Our AI adoption is lagging – here’s how to start fixing it

Peter Griffin

Artificial intelligence is powering new ways of doing business in everything from banking to agriculture, with advances ranging from image recognition to machine translating offering real-world benefits.

But the first major survey to look at the adoption of AI among New Zealand organisations, reveals that just 1 in 5 are reaching AI maturity – the point at which they are achieving tangible impact from AI and when AI becomes central to their strategy.

That’s according to the State of AI New Zealand 2021 survey, which was completed in May and backed by Qrious, Spark, the AI Forum and the Ministry of Business, Innovation and Employment.

Of the 671 survey respondents from across the business community, just 7% considered their organisation to be engaged in “core practices” to support widespread AI adoption, while 17% were not considering AI at all.

Around 27% of Kiwi businesses are still just trialling AI, through ad hoc pilots or applying it to single business processes. To put that in perspective, similar studies from the US put the portion of businesses trialling AI at 52%.

So we are behind the ball when it comes to exploring the potential of AI. The businesses that are doing so are mainly small, “AI natives”, start-ups that have been using AI from day one. What do we need to do to drive AI maturity across our businesses, large and small?

Umbrellar Connect spoke to Sam Daish, Head of AI and Data Science at Qrious, who identified five ways we can shift the needle on AI adoption.

  1. You probably have enough data to get started now

Too often, says Daish, businesses view AI as a new area of capability they have to spend considerable time and expense preparing to introduce into the organsation.

Sam Daish – Qrious

“When I talk with people that come from a business intelligence or data analytics, background, the first problem they raise is, hey, my data warehouse doesn’t work. I need a data lake,” says Daish.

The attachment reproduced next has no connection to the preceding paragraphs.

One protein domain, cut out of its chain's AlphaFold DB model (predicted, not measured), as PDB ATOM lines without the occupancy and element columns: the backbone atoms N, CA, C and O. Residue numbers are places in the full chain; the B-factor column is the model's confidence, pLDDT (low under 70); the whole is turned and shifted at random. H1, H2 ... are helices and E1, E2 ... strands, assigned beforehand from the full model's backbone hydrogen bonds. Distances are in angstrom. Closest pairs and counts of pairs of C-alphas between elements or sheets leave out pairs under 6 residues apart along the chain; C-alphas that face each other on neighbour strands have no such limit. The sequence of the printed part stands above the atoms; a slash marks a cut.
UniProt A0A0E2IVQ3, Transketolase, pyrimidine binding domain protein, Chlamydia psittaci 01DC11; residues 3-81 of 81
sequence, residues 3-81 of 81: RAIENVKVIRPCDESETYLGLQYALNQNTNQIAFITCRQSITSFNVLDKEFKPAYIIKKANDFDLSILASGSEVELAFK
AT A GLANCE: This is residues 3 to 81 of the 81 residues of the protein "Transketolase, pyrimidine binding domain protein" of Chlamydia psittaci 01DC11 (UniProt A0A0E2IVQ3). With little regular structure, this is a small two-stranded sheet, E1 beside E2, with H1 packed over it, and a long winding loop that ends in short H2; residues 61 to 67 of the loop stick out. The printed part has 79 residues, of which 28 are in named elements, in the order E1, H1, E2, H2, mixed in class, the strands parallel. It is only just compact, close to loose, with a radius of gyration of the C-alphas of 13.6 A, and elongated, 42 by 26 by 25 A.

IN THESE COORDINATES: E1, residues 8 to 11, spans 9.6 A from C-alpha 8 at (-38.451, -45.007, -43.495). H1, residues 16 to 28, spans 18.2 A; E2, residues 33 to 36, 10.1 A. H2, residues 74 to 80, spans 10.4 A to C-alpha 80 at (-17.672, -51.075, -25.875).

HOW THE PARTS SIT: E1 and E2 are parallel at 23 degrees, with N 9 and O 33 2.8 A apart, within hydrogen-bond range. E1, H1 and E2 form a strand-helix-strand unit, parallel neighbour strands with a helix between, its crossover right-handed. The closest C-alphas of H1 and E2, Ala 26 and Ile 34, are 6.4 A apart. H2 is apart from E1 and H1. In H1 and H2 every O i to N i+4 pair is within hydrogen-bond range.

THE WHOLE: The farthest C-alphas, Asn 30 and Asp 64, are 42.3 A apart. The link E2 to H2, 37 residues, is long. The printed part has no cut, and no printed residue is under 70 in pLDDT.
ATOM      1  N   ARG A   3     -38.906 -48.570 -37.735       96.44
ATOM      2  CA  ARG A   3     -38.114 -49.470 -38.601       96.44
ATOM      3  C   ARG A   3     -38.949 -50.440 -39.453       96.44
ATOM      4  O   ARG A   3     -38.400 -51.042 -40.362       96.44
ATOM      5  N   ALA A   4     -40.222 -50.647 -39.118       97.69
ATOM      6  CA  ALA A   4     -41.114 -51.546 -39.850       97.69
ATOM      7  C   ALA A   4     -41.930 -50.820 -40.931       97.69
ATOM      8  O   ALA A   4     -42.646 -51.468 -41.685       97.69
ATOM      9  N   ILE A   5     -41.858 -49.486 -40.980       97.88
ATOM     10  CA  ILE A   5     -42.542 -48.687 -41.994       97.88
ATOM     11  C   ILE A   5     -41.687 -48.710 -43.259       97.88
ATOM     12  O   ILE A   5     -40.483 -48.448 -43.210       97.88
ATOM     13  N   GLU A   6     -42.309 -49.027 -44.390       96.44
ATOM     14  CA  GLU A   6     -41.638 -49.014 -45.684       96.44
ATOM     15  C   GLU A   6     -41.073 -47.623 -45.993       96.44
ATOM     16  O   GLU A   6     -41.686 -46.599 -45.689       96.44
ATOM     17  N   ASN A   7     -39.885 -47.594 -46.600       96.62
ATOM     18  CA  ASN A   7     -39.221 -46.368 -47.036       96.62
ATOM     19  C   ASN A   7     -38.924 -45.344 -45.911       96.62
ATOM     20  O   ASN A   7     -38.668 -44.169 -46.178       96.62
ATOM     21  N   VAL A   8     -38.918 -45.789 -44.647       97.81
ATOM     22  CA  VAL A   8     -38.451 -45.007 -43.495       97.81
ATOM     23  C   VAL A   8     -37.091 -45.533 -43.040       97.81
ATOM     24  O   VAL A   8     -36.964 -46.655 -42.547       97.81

A data lake is incredibly useful, and Qrious spends a lot of time helping customers design and develop them. But it takes time to build one and that may not be a priority at the moment. But it’s likely that your business has data in some format that can be used now and you can set about extracting it to use with AI and machine learning tools.

“What AI needs is access to almost the raw data,” says Daish. 

“History is helpful, but you don’t always need history for what you’re trying to do.”

Daish points to a large online content provider Qrious was able to help by using AI to identify reasons why viewers were moving off the platform.

“They had heaps of problems with their base data and their reporting,” he says. 

“Through direct access to the portal where customers watch content, we were able to get the information to create a churn prediction. That was completely in parallel to all the other stuff they were doing.”

The point is that you don’t need to have all the building blocks in place to start making use of AI for important business processes or decision making. The tools, many of them cloud-based are more readily available than ever and can receive data from legacy systems to offer new insights or automate processes.